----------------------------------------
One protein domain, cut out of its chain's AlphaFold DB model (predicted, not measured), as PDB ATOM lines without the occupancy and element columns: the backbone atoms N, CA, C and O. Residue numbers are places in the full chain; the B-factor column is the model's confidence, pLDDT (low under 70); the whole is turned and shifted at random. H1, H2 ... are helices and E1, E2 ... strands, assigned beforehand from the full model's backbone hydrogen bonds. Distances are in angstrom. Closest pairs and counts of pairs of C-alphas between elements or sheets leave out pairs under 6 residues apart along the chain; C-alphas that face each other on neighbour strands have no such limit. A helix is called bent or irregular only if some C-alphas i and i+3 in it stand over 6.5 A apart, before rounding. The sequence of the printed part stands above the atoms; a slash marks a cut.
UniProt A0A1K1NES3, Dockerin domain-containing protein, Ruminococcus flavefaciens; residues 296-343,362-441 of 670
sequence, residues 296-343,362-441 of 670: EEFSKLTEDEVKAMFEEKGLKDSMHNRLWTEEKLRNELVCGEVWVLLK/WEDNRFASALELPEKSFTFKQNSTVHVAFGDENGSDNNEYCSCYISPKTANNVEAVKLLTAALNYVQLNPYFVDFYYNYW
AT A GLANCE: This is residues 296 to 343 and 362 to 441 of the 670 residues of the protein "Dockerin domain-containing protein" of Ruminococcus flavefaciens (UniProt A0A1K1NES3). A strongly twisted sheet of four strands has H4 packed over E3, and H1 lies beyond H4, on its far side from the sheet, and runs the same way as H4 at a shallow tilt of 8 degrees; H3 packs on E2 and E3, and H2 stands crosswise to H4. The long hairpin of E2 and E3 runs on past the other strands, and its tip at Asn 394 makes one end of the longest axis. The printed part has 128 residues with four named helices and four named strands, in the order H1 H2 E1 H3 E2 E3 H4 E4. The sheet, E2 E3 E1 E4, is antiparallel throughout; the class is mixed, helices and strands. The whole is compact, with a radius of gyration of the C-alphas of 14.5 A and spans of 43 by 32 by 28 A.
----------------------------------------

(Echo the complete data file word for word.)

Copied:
One protein domain, cut out of its chain's AlphaFold DB model (predicted, not measured), as PDB ATOM lines without the occupancy and element columns: the backbone atoms N, CA, C and O. Residue numbers are places in the full chain; the B-factor column is the model's confidence, pLDDT (low under 70); the whole is turned and shifted at random. H1, H2 ... are helices and E1, E2 ... strands, assigned beforehand from the full model's backbone hydrogen bonds. Distances are in angstrom. Closest pairs and counts of pairs of C-alphas between elements or sheets leave out pairs under 6 residues apart along the chain; C-alphas that face each other on neighbour strands have no such limit. A helix is called bent or irregular only if some C-alphas i and i+3 in it stand over 6.5 A apart, before rounding. The sequence of the printed part stands above the atoms; a slash marks a cut.
UniProt A0A1K1NES3, Dockerin domain-containing protein, Ruminococcus flavefaciens; residues 296-343,362-441 of 670
sequence, residues 296-343,362-441 of 670: EEFSKLTEDEVKAMFEEKGLKDSMHNRLWTEEKLRNELVCGEVWVLLK/WEDNRFASALELPEKSFTFKQNSTVHVAFGDENGSDNNEYCSCYISPKTANNVEAVKLLTAALNYVQLNPYFVDFYYNYW
AT A GLANCE: This is residues 296 to 343 and 362 to 441 of the 670 residues of the protein "Dockerin domain-containing protein" of Ruminococcus flavefaciens (UniProt A0A1K1NES3). A strongly twisted sheet of four strands has H4 packed over E3, and H1 lies beyond H4, on its far side from the sheet, and runs the same way as H4 at a shallow tilt of 8 degrees; H3 packs on E2 and E3, and H2 stands crosswise to H4. The long hairpin of E2 and E3 runs on past the other strands, and its tip at Asn 394 makes one end of the longest axis. The printed part has 128 residues with four named helices and four named strands, in the order H1 H2 E1 H3 E2 E3 H4 E4. The sheet, E2 E3 E1 E4, is antiparallel throughout; the class is mixed, helices and strands. The whole is compact, with a radius of gyration of the C-alphas of 14.5 A and spans of 43 by 32 by 28 A.